Wild Violet

Biological Name:

Viola spp. (Wild-Violet)

Natural Habitat:

Wild-violet is a type of flowering plant that grows in a variety of environments, including woodlands, meadows, and fields. It is commonly found in many parts of the world, including North America, Europe, and Asia.


Wild-Violet is a perennial herb that is native to North America. It has small purple or white flowers and heart-shaped leaves. It is often found in moist shaded areas and is used in traditional medicine.

Frequently Asked Questions (FAQs)

Q: Is wild violet invasive?
A: While pretty, these iconic wild violets are also an aggressive and invasive weed. They’ve been known to take over yards and flower beds with no concern for whatever landscaping plans the homeowner originally had in mind.

Q: Will wild violets take over my lawn?
A: Wild Violets can easily spread through their rhizomes and often grow in clumps. They spread happily and quietly on their own. However, it is not normal for an entire yard to be taken over by these dainty flowers. They spread, but they do not crowd out other plant species entirely.

Q: Are wild violets a good ground cover?
A: Wild violets make great accents around trees, near water sources, and beds. They also make excellent choices for instant ground cover in a woodland garden. They can even be grown in containers. Both the leaves and flowers (which bloom in late winter and early spring) are also edible and rich in vitamins.

Q: Are wild violets good?
A: Edible Uses of Wild Violets Both the leaves and blossoms are edible, either raw or cooked, and are extremely high in vitamin C. The flowers are a wonderful late winter or early spring treat, and are often made into violet jelly or violet syrup.

Q: Do wild violets smell?
A: Violets were Napoleon’s favourite flowers. Violet flowers smell soft, powdery and romantic, a little like iris, and are can be played up to create a very feminine fragrance.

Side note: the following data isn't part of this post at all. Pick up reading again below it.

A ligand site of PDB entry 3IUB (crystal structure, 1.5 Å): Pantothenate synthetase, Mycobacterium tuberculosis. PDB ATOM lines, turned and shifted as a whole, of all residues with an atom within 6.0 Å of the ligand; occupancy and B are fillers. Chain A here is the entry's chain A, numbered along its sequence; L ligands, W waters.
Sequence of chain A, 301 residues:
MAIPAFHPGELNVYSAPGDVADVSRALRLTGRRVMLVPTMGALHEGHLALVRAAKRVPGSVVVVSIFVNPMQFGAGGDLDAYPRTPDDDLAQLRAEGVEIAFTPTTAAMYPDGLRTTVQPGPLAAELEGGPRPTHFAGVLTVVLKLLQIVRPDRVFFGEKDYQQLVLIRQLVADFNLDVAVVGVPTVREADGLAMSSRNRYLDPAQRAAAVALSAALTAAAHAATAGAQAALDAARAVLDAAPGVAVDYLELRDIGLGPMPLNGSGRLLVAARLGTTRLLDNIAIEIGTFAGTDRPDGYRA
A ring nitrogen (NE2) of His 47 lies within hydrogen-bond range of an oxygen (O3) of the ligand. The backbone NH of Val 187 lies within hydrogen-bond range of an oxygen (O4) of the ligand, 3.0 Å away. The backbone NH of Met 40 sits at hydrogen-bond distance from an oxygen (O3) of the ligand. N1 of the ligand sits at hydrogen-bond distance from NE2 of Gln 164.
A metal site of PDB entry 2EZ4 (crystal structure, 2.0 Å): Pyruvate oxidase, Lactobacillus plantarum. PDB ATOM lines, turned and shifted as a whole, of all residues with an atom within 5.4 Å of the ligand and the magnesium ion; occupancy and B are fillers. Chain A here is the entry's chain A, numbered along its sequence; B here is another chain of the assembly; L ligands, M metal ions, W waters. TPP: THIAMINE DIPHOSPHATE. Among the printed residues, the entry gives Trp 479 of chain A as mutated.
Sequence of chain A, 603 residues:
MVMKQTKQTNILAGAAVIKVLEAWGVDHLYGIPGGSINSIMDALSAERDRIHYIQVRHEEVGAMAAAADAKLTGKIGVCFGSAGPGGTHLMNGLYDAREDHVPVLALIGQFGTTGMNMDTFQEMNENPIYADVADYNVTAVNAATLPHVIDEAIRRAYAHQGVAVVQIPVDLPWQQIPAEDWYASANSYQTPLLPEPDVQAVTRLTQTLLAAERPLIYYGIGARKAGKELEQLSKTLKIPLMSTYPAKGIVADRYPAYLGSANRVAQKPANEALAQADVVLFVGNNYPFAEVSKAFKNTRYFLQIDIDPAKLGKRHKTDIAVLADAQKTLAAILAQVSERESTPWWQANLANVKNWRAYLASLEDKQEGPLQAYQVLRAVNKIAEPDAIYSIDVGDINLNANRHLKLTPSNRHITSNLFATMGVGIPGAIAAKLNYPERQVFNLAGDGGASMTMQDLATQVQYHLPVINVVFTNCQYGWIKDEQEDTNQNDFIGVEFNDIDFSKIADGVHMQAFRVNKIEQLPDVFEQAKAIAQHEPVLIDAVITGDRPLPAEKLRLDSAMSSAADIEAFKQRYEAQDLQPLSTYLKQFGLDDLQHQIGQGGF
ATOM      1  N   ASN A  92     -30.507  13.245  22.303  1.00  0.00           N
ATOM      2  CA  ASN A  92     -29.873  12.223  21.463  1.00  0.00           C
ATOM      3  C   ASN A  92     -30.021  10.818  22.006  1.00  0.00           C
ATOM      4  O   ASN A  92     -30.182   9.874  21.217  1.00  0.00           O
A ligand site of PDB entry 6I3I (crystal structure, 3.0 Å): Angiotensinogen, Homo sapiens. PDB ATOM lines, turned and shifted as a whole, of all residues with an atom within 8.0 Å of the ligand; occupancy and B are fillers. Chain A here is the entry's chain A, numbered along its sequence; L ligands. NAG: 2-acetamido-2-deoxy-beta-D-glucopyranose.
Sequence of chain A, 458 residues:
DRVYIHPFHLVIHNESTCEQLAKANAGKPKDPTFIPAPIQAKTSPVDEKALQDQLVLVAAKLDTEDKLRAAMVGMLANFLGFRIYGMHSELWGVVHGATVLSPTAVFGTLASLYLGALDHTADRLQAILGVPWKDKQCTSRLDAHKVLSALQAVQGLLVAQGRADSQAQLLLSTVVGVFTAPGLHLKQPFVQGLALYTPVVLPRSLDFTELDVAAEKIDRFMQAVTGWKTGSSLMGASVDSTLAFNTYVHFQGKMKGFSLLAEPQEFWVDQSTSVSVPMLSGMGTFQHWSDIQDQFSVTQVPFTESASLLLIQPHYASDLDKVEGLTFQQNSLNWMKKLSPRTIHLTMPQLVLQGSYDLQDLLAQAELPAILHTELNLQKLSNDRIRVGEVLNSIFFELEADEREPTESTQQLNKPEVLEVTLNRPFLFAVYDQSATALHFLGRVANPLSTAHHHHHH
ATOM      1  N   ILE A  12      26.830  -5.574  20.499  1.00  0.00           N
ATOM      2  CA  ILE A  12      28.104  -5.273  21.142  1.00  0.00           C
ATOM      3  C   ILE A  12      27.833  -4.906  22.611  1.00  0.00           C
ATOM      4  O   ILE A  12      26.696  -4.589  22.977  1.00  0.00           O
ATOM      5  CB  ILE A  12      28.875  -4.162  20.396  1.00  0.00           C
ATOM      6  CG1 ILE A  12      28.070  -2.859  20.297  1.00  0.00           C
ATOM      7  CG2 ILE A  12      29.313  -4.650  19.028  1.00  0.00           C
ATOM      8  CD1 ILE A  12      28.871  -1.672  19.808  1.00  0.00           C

Q: How long do violets last?
A: Individual blooms can last anywhere from a few days to a few weeks. Varieties producing thicker petals and those with green in the bloom tend to last longer. Blooms will last longer under moderate to high humidity with cooler temperatures (say 60-75f degrees).

Q: Are violets toxic to humans?
A: Safety of African Violets Though African violets are not known to be toxic, it is generally never a good idea to let a child chow down on any houseplant, as individuals may have varying sensitivities to the plant’s sap or hairy leaves. Children can also choke on ingested leaves or plant parts.

Q: Is wild violet an annual or perennial?
A: Wild violets (viola papilionacea, viola sororia) are low-growing perennials that bloom in mid-May. While some people consider them a lovely decorative plant for gardens and landscaping, others consider them a bothersome weed because they display an aggressive behavior that is very hard to control.

Q: Do wild violets prefer sun or shade?
A: Although violets tolerate of a variety of light conditions, most will grow best in full sun to partial shade. Some woodland species tolerate more shade; in fact they can be planted in areas considered to be full shade.

Q: How long does a violet plant last?